Ellis to AG Lynch: Please keep DOJ’s eyes on Texas

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In the wake of Texas Attorney General Ken Paxton’s opinion that county clerks could disregard the U.S. Supreme Court ruling on same-sex marriage, ┬áSen. Rodney Ellis sent the following letter to U.S. Attorney General Loretta Lynch. A copy of the letter may be viewed here.

Dear Attorney General Lynch:

Yesterday, the Attorney General of Texas issued legal guidance to the state’s county clerks, justices of the peace, and judges advising them that they can refuse to follow the recent U.S. Supreme Court decision in Obergefell v. Hodge. Although the Attorney General’s opinion is nonbinding, it significantly increases the likelihood of civil rights violations should local officials follow the legal advice and refuse to allow gay and lesbian couples to get married.

I therefore write to urge the Department of Justice to monitor the implementation of Obergefell and intervene, if necessary, to ensure that Texas officials do not flout the Supreme Court’s ruling and blatantly discriminate against same-sex couples attempting to secure the rights granted to them under the U.S. Constitution. Officials who take an oath to uphold the Constitution should not be able to deny Texans’ constitutional rights with the backing of state legal guidance.

The Attorney General of Texas’ opinion argues that religious freedoms may allow accommodation of governmental officials’ religious objections to issuing same-sex marriage licenses. I have serious concerns about the far-reaching implications of this blanket protection for officials who may choose to ignore the law based on their personal religious beliefs. Will judges be able to argue that they should not have to recognize or authorize divorces if it offends their religious sensibilities? Could a judge refuse to sentence a defendant to the death penalty under his or her belief that “thou shalt not kill” means just that? Where does this end?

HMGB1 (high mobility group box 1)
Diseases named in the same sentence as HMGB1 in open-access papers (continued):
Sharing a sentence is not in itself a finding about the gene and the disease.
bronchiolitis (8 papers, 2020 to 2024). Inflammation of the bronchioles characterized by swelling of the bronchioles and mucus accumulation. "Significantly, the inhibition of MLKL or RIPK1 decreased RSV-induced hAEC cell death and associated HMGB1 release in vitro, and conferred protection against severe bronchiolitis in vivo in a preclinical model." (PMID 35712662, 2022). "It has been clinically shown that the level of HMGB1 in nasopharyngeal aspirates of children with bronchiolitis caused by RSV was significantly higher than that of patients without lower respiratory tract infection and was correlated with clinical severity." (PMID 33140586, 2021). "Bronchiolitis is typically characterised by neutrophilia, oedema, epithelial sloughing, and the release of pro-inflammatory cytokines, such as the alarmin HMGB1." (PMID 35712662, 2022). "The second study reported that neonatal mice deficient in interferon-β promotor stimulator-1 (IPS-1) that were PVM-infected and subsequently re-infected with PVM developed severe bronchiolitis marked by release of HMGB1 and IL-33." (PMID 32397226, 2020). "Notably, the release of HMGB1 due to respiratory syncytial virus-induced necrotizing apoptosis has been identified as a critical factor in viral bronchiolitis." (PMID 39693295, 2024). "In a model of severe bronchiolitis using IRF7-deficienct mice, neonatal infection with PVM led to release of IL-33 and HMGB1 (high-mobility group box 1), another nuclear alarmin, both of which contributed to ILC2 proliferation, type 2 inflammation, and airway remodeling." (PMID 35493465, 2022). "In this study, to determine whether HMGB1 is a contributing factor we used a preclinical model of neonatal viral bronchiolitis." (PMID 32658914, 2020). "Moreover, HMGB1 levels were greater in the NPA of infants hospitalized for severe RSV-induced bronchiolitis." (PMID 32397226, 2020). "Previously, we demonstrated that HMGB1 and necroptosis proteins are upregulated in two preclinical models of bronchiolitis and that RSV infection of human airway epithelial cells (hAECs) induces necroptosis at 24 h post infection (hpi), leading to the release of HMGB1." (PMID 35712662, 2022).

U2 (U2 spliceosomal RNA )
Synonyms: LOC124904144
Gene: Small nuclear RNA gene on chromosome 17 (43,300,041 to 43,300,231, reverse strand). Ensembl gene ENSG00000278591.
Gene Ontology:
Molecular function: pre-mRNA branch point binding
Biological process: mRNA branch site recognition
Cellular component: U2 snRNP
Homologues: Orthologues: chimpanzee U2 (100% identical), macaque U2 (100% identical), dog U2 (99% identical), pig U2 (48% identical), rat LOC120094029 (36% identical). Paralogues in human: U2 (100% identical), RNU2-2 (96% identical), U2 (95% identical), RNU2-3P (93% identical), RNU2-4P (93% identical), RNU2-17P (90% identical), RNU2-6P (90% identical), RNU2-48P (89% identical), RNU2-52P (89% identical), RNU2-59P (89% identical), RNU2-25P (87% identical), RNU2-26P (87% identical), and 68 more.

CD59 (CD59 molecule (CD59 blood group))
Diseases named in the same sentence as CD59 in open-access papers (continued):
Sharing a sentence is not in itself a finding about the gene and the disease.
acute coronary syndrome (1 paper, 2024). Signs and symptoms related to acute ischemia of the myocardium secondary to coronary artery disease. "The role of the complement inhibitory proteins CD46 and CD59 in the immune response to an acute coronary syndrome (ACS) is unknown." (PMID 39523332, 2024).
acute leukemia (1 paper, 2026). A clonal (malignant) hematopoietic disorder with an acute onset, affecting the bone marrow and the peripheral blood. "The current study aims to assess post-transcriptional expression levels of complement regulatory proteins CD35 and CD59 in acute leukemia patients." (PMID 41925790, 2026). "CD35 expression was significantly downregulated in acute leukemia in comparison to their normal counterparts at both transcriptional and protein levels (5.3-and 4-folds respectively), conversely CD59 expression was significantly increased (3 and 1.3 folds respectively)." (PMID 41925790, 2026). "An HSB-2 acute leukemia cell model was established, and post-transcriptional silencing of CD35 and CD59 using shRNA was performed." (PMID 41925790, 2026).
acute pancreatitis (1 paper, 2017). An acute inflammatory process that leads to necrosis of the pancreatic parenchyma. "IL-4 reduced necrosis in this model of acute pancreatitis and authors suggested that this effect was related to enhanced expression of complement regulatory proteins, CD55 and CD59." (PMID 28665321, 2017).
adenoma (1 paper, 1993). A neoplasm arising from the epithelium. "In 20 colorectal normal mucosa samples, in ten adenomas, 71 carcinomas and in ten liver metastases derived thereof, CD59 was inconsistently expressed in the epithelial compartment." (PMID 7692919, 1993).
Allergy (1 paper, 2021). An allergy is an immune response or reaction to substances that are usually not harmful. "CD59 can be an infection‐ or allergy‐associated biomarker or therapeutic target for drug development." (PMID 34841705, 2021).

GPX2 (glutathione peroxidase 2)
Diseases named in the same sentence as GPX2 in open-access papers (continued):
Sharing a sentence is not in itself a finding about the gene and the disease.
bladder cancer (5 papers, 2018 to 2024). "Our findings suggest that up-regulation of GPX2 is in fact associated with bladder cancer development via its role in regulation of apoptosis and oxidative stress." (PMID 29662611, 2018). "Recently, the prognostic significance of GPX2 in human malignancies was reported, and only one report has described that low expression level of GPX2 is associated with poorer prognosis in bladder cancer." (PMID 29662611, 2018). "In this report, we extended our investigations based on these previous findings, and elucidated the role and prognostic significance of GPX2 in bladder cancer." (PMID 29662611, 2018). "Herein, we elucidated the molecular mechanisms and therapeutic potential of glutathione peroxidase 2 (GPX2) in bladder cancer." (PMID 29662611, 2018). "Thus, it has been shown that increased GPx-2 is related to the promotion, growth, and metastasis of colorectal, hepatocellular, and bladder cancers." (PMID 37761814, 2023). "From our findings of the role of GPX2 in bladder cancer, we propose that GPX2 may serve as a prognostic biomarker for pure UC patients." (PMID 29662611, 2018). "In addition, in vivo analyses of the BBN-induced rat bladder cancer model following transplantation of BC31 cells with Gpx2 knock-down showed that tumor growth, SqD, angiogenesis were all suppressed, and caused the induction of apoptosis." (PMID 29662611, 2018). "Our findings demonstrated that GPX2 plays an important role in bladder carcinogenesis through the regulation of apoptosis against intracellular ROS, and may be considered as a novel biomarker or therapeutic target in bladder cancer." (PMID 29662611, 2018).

Again, I request the DOJ to monitor the implementation of the decision to prevent civil rights violations and ensure that loving, committed couples are able to formally celebrate their union. Religion must not be relied upon as an excuse to discriminate and refuse to fulfill the duties of government officials’ taxpayer-funded jobs. As the majority opinion stated, the Constitution grants gay and lesbian couples “equal dignity in the eyes of the law.” I ask that the full weight of the DOJ be placed behind securing those rights for all Texans.

Sincerely,

Rodney Ellis

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